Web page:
Calixto CPG, Tzioutziou NA, James AB, Hornyik C, Guo W, Zhang R, Nimmo HG, Brown JWS (2019) Cold-Dependent Expression and Alternative Splicing of Arabidopsis Long Non-coding RNAs. Front Plant Sci. doi: 10.3389/fpls.2019.00235

Open Access

Cristiane Calixto and John Brown from the University of Dundee and the James Hutton Institute lead this study into alternative splicing of lncRNAs in response to cold. This is a follow-up to their large scale scale study on the extent of alternative splicing in Arabidopsis.  The authors identified 135 lncRNA genes with cold-dependent differential expression (DE) and/or differential alternative splicing (DAS), some of which were highly sensitive to small temperature changes. This system identified a set of lncRNAs that could be targets for future research aimed at understanding how plants respond to cold and freezing stresses.


Dóczi R, Hatzimasoura E, Farahi Bilooei S, Ahmad Z, Ditengou FA, López-Juez E, Palme K, Bögre L (2019) The MKK7-MPK6 MAP Kinase Module Is a Regulator of Meristem Quiescence or Active Growth in Arabidopsis. Front Plant Sci. doi: 10.3389/fpls.2019.00202

Open Access

Robert Doczi is the first author on this UK, Hungarian and German collaboration that is led from Royal Holloway University of London. They use genetic approaches to show that the MKK7-MPK6 MAP kinase module is a suppressor of meristem activity. They use mkk7 and mpk6 mutants as well as overexpression lines to demonstrate that perturbation of the MAPK signaling pathway alters both shoot and root meristem development and plays important roles in the control of plant developmental plasticity.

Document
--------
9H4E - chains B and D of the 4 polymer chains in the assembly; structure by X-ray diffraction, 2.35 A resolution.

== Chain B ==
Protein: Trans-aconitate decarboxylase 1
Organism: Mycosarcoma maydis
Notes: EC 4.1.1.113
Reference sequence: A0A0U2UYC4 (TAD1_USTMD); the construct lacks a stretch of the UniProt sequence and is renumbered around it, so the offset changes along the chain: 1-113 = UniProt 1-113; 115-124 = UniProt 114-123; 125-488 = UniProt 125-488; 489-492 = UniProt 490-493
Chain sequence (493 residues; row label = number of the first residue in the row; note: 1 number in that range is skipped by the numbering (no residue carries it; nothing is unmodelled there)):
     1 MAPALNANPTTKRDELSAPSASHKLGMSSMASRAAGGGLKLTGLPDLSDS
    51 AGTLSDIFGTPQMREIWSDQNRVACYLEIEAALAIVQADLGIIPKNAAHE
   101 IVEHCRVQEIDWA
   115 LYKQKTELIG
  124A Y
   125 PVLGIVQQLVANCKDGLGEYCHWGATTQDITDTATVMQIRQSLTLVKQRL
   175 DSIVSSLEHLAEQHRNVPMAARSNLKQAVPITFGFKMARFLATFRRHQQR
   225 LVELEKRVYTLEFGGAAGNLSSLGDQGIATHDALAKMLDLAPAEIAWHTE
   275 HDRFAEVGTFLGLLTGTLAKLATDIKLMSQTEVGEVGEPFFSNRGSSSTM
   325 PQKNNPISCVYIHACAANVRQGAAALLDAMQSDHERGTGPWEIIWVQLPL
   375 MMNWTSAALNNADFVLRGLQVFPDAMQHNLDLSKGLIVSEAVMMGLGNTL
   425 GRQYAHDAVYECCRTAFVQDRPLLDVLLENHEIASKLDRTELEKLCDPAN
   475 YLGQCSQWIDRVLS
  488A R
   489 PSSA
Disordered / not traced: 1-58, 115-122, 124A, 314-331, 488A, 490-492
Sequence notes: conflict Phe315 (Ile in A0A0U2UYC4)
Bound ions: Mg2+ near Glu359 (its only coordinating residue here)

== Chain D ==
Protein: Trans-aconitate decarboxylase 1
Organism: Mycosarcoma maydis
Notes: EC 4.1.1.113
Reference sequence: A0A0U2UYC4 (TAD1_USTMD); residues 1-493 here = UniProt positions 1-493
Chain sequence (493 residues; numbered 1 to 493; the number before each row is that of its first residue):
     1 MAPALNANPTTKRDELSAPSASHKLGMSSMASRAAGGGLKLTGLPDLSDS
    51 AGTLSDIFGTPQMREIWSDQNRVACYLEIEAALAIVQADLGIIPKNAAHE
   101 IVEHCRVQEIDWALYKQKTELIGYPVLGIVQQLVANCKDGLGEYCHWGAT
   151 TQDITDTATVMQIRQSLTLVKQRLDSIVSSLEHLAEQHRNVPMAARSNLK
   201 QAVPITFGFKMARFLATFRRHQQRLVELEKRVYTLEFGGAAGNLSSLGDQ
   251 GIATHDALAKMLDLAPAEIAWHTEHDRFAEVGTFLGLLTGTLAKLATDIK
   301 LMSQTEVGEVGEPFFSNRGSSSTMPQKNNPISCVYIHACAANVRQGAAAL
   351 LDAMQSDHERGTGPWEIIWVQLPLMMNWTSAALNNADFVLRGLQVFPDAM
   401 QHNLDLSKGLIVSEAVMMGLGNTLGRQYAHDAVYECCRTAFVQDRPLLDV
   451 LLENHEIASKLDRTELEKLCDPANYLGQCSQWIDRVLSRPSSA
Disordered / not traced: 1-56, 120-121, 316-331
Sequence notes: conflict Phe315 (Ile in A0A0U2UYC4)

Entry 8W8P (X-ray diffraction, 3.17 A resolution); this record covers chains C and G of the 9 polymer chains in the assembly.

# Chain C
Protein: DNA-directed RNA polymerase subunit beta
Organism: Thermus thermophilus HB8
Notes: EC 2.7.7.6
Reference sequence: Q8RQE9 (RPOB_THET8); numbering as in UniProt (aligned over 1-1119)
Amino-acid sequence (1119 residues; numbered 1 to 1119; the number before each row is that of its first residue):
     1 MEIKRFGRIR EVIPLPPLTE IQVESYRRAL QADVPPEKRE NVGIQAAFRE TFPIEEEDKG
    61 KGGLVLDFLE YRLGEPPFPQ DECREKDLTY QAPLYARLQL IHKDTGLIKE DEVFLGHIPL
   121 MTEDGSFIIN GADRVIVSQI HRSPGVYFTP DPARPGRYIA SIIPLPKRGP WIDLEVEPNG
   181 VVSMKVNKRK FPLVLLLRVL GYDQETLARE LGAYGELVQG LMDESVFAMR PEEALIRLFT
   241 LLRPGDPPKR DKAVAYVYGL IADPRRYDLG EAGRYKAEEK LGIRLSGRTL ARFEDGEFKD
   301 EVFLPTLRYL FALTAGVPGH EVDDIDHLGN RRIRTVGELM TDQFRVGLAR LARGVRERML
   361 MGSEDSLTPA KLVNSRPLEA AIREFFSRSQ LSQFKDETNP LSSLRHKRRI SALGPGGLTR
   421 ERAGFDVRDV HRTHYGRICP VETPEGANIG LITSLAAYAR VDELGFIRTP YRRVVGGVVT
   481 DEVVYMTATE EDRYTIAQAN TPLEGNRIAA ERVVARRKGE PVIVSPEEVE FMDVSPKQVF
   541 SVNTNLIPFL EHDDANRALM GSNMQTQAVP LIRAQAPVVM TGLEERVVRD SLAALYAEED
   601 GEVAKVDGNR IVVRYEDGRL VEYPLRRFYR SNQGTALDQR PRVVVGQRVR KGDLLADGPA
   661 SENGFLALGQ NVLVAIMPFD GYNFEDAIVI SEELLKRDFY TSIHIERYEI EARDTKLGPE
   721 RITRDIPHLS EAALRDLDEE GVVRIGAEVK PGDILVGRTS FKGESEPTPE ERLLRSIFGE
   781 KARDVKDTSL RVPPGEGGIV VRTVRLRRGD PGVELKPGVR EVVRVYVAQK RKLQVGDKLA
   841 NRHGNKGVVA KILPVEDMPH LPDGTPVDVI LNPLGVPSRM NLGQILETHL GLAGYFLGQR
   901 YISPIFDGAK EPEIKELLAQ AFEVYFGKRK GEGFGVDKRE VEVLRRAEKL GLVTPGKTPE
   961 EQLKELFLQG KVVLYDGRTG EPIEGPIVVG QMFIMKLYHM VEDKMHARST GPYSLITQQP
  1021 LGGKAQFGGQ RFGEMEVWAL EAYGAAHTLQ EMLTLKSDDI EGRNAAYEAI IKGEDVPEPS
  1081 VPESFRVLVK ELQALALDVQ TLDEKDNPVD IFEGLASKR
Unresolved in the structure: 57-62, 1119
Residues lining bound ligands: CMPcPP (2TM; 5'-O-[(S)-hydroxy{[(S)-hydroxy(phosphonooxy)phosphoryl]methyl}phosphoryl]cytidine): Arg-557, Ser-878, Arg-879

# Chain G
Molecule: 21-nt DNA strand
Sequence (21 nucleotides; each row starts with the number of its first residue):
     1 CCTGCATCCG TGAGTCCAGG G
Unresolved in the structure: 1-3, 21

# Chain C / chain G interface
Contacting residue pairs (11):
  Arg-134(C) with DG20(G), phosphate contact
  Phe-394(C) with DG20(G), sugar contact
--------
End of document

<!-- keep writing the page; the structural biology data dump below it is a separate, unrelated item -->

Tuteja R, McKeown PC, Ryan P, Morgan CC, Donoghue MTA, Downing T, O’Connell MJ, Spillane C (2019) Paternally expressed imprinted genes under positive Darwinian selection in Arabidopsis thaliana. Mol Biol Evol. doi: 10.1093/molbev/msz063

Open Access

Reetu Tuteja from the National University of Ireland at Galway is first author on this paper that includes Mary O’Connell from the University of Nottingham. The authors used Arabidopsis to look at 140 endosperm-expressed genes that are regulated by genomic imprinting and found that they were evolving more rapidly than expected. This investigation was extended across 34 other plant species and they found that paternally, but not maternally imprinted genes were under positive selection, indicating that imprinted genes of different parental origin were subject to different selective pressures. This data supports a model wherein positive selection effects paternally-expressed genes that are under continued conflict with maternal sporophyte tissues.


Hughes N, Oliveira HR, Fradgley N, Corke FMK, Cockram J, Doonan JH, Nibau C (2019) μCT trait analysis reveals morphometric differences between domesticated temperate small grain cereals and their wild relatives. Plant J doi: 10.1111/tpj.14312

Open Access

Nathan Hughes and Candida Nibau at the Aberystwyth University lead this work that uses microCT imaging alongside novel image analysis techniques and mathematical modeling to assess grain size and shape across accessions of wheat and barley. They find that grain depth is a major driver of shape change and that it is also an excellent predictor of ploidy levels. In addition they have developed a model that enables the prediction of the origin of a grain sample from measurements of its length, width and depth.